It only encourages manufacturers to apply self-imposed “environmentally conscious” practices.

In short, says the Network, “If WRAP certification becomes widespread, the possible appearance of [its] sweat-free labels on clothing could undermine any attempts to get other, more stringent standards adopted.”

Cold Warriors

Exactly why Otto Reich is serving as WRAP’s vice-chairman isn’t too clear. He has no background in either the apparel industry or in promoting worker rights. What he does have, however, is a connection to WRAP’s peculiar leadership.

WRAP’s chairman, Joaquin “Jack” Otero, former AFL-CIO Executive Council member, was a leading light in the 1990 Labor Committee for a Free Cuba, which received U.S. government funding through the AFL’s American Institute for Free Labor Development, or AIFLD. This was one of the AFL-CIO’s cold war overseas institutes, set up to fight communism by fighting communist-influenced unions around the world. AIFLD was a U.S.-government funded institute–mostly through USAID–with close connections to the CIA, and during the 1980s and 1990s counted on funds from the National Endowment for Democracy.

AIFLD was headed by William Doherty, Jr.; his son, Lawrence, who also worked for AIFLD, is now the executive director of WRAP. Lawrence describes himself as a former “labor guy” although what labor work he did other than run AIFLD programs in Latin America is unknown. According to a statement by the International Labor Rights Fund’s Collingsworth: “[William, Jr.] Doherty oversaw AIFLD’s operations and was best known for finding allies in the countries of the Americas and providing them with funds to create and sustain national trade union organizations aligned with the respective country’s right wing political party. The long lasting effect of Doherty’s reign at AIFLD was to force the labor movement in most countries of the Americas to divide along ideological lines, siding either with the leftist parties or the right wing union created and sustained by AIFLD… To this day, the effects of this divisiveness are still apparent. Another Doherty legacy is that he placed many of his children and in-laws in positions at the various AFL-CIO institutes, and some of them remain there today.”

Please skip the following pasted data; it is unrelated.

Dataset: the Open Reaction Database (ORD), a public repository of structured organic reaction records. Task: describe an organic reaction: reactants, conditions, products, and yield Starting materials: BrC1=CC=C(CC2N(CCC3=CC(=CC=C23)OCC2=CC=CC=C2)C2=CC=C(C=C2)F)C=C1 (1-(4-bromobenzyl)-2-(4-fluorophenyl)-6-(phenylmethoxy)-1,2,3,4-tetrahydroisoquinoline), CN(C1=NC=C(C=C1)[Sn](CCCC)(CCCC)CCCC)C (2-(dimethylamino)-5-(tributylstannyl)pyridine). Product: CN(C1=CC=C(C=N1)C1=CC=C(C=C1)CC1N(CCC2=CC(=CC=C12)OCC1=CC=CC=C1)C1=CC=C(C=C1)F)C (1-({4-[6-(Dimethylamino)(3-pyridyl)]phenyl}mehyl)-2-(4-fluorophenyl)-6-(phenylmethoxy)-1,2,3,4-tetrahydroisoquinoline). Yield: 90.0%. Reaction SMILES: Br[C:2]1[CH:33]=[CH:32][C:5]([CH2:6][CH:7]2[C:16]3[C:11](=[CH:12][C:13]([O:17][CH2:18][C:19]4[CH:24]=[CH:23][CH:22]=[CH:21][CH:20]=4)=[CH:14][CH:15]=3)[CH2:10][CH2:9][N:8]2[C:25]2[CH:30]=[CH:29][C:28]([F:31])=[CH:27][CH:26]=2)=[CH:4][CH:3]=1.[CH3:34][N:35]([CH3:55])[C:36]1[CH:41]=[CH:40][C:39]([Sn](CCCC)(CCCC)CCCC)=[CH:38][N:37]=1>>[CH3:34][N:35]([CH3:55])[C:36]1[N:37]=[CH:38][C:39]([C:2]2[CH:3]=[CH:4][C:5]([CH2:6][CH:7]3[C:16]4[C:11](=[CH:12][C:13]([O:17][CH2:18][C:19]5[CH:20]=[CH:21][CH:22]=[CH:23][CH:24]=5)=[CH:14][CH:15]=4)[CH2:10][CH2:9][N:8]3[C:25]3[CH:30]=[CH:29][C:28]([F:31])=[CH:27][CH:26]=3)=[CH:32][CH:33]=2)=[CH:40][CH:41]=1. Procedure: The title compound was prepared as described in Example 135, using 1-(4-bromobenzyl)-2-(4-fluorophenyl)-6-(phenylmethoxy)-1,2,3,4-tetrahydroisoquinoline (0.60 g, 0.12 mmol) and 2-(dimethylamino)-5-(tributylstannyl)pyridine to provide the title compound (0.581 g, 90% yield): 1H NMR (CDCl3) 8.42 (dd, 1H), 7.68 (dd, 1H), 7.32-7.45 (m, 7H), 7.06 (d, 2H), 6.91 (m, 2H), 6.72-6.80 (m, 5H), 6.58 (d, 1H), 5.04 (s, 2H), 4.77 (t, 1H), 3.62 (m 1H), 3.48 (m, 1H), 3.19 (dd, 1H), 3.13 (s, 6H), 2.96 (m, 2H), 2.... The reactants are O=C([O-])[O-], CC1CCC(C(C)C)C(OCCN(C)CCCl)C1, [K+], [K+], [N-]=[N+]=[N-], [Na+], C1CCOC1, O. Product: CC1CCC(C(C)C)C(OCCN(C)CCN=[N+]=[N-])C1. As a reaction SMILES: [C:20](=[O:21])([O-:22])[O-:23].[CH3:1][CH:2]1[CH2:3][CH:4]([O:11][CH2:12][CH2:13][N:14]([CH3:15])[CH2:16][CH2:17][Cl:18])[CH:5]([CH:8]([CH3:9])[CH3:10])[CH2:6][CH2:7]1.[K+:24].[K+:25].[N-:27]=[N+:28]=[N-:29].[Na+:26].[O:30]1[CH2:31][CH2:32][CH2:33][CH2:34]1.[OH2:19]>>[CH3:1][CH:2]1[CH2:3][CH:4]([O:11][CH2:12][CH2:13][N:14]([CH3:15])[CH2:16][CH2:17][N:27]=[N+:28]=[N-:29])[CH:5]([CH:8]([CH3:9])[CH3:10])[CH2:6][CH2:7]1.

AIFLD has been disbanded by current AFL-CIO leadership, largely for its compromised cold war mission. Otero, for instance, was identified by former CIA agent Philip Agee as a former CIA operative. And the Doherty family is also linked to the Agency. William Doherty Sr., grandfather of WRAP director Lawrence, was an early labor leader, associated with the CIA in the late 1940s. And Bill worked together with the CIA in Latin America. As, of course, did Otto Reich in the Office of Public Diplomacy. But what can a professional anti-communist do these days other than denounce Cuba? Apparently, there’s pro-sweatshop work, where the three adventurers now find themselves. If there’s any more precise explanation for Reich in the rag trade, he’s keeping it to himself. Actually he’s keeping everything to himself these days; he’s not speaking to the press. Perhaps WRAP is no more than a corporate PR effort, but if that’s so, why is it staffed with cold war relics like Otero, Doherty, and Reich? And, if the former “labor guys” are running WRAP, why do they espouse an essentially union-busting line? There may be as much ideology here as profiteering, but we don’t yet know. In any case, Otto Reich shows that he is indeed not merely focused on preserving the Cuba boycott. He is willing to link himself with other retrograde causes, including an implicitly anti-labor, anti-environment, pro-sweatshop organization. Just the man we need to run U.S. hemisphere policy. to receive weekly commentary and expert analysis via our Progressive Response ezine.